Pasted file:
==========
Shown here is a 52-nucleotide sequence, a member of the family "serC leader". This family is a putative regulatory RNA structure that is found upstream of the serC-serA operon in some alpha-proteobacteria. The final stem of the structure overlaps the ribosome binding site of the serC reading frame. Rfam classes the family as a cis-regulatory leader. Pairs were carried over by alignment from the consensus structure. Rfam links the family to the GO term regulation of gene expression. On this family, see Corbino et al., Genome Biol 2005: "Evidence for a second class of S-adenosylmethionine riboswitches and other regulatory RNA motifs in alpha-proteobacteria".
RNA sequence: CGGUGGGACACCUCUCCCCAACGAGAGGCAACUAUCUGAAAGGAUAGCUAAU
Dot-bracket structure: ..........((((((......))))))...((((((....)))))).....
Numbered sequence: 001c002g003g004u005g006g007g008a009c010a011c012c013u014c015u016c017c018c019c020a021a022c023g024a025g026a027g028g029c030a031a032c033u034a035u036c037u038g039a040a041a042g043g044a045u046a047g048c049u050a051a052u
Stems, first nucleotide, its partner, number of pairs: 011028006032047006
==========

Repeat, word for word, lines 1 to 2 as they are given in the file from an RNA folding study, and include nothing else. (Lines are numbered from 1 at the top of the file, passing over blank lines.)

Shown here is a 52-nucleotide sequence, a member of the family "serC leader". This family is a putative regulatory RNA structure that is found upstream of the serC-serA operon in some alpha-proteobacteria. The final stem of the structure overlaps the ribosome binding site of the serC reading frame. Rfam classes the family as a cis-regulatory leader. Pairs were carried over by alignment from the consensus structure. Rfam links the family to the GO term regulation of gene expression. On this family, see Corbino et al., Genome Biol 2005: "Evidence for a second class of S-adenosylmethionine riboswitches and other regulatory RNA motifs in alpha-proteobacteria".
RNA sequence: CGGUGGGACACCUCUCCCCAACGAGAGGCAACUAUCUGAAAGGAUAGCUAAU